SGT Kicks Off Fourth Season
The following article by Donna Hoke was published in Buffalo Spree in January, 2016→
Second Generation Theatre kicks off its fourth season (already?!) with Christopher Durang’s Tony award-winning Vanya and Sonia and Masha and Spike, but don’t look for them at the New Phoenix Theatre. The company has gone at least temporarily suburban, and will be presenting from Lancaster Opera House.
“New Phoenix was never meant to be our permanent home,” explains SGT executive director Kristin Bentley. “The opportunity at LOH presented itself and we looked at it as a great challenge and opportunity to be exposed to a completely different crowd of theatergoers; LOH has a huge built-in audience. We are still a very young company and just recently 501(c)(3). We believe this move will allow us to continue to set the bar high within our current means. We will be at LOH for two years most likely; our goal is still to find our own space more central to downtown.”
Doug Weyand is excited to be directing the inaugural LOH production, a show he describes as “an absurdist, satirical comedy that sends up the plays of Anton Chekhov through the story of a dysfunctional family. It’s important to note that it’s not a parody, it’s a satire. There’s a difference. The humor in this play, specifically, is right up my alley; when I first started doing theater thirty years ago, I was always cast in comic roles. I understand the necessary rhythms of a piece; it’s a style I admire. I’m also the kind of director who knows when to get out of the way and let the actors be creative.”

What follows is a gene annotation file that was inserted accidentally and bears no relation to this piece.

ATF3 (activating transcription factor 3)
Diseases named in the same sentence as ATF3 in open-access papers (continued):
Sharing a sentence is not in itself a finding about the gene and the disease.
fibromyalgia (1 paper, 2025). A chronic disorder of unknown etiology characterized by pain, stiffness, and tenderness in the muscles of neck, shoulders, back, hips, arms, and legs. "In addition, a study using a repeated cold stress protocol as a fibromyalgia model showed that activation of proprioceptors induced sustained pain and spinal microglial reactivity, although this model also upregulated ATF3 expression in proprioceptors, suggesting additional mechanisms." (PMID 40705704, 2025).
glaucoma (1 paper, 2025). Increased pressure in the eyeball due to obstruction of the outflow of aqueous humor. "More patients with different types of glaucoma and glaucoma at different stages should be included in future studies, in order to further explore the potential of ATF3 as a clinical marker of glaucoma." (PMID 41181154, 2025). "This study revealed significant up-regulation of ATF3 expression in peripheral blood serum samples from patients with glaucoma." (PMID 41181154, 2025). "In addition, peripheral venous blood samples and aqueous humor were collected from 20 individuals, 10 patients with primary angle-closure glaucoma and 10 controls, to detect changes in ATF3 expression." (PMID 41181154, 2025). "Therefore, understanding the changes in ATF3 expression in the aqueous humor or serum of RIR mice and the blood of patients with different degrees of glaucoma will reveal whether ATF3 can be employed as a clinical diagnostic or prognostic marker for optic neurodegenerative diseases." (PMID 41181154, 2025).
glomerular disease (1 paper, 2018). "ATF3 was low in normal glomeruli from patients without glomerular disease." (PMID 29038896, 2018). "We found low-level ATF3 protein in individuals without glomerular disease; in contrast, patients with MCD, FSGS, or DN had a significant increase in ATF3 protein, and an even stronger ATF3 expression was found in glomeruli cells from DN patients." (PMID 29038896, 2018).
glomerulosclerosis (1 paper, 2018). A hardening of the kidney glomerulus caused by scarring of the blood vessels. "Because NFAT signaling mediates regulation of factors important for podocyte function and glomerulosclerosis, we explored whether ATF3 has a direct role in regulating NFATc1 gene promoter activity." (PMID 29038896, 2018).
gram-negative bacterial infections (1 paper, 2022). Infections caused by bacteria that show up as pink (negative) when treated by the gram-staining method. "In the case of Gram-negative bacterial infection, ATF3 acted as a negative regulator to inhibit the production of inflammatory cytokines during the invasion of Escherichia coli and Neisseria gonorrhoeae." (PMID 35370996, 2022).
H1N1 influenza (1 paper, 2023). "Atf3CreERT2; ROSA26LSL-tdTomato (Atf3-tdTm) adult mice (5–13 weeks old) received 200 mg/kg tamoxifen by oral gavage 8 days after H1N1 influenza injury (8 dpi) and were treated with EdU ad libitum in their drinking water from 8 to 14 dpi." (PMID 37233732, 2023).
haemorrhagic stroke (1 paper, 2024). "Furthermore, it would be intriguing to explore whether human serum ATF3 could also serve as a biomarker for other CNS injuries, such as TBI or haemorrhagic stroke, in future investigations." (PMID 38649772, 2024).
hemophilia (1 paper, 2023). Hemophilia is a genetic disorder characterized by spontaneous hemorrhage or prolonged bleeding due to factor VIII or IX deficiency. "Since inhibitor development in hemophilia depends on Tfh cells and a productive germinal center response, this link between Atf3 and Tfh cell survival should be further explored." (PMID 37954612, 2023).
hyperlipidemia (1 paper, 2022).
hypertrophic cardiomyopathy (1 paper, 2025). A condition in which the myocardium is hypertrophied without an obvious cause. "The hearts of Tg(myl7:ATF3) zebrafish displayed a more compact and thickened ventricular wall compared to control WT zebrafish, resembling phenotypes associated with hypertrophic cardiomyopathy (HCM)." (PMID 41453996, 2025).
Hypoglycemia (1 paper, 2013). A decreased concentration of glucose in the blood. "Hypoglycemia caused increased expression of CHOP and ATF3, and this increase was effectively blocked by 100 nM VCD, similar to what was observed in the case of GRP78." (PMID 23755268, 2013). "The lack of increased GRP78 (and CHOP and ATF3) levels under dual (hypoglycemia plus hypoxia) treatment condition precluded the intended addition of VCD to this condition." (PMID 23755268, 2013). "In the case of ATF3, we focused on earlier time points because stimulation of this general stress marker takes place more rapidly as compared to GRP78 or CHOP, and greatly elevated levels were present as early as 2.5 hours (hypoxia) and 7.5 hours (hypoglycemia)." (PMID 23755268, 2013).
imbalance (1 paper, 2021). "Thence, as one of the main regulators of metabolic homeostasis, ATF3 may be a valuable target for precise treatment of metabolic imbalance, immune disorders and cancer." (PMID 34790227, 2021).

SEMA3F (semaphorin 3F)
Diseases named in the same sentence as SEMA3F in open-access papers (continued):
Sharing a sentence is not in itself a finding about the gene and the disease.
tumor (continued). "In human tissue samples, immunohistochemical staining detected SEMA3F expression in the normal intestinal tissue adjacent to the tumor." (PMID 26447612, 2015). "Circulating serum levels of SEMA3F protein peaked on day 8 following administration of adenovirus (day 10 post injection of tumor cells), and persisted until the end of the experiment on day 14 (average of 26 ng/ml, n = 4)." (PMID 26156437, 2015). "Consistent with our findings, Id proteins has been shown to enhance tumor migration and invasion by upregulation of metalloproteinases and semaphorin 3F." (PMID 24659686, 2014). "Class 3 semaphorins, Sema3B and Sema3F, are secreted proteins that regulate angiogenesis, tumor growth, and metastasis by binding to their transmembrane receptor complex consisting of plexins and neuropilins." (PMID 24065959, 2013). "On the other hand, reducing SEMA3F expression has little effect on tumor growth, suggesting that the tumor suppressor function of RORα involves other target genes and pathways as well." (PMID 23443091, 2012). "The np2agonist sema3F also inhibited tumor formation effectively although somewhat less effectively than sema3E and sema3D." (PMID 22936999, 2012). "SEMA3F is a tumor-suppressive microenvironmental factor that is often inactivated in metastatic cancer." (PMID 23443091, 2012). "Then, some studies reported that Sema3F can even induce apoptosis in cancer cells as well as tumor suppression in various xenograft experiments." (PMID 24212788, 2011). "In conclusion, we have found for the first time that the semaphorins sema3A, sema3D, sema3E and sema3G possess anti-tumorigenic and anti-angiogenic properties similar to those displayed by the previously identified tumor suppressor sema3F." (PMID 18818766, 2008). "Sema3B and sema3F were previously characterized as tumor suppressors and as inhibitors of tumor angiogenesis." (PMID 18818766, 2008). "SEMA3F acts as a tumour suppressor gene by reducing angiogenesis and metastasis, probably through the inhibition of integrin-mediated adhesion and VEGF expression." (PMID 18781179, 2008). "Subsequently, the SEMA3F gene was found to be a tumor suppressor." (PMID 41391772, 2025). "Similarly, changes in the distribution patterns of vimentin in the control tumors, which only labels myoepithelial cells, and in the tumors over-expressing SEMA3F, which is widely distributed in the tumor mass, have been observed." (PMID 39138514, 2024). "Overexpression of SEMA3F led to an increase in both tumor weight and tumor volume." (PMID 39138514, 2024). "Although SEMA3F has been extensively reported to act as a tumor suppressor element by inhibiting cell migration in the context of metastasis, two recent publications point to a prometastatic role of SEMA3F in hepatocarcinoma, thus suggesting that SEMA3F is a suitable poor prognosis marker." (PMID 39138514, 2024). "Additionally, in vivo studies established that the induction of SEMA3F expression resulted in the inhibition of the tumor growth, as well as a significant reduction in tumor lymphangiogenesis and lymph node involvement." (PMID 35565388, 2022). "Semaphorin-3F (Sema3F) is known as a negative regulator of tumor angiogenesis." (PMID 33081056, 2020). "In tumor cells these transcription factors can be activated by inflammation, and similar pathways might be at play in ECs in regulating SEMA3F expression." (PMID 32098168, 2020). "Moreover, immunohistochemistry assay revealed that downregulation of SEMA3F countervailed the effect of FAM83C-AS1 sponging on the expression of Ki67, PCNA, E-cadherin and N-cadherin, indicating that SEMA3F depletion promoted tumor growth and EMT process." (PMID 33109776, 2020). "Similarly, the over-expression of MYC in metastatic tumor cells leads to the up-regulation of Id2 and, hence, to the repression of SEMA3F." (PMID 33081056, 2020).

If hearing “Chekhov” is intimidating, don’t worry. Weyand assures that theatergoers needn’t be the least bit familiar with Chekhov to enjoy this play. For those who do know Chekhov, they’ll get “a few more jokes, but ultimately, the story stands on its own without the Chekhov references,” he says. “What the show does well is effectively skewer both the family dynamic and our present day disconnection with one another. People don’t listen well anymore. Our attention spans are much shorter and we’re seemingly addicted to focusing on our phones, computers, and TVs. Younger generations, represented in the play by Spike and Nina, are almost devoid of the ability to hold a lengthy in-person conversation or to make eye contact. This play hilariously puts those issues front and center.”
Second Generation Theatre presents Vanya and Sonia and Masha and Spike at Lancaster Opera House through February 6 (secondgenerationtheatre.com, 508-SGT0).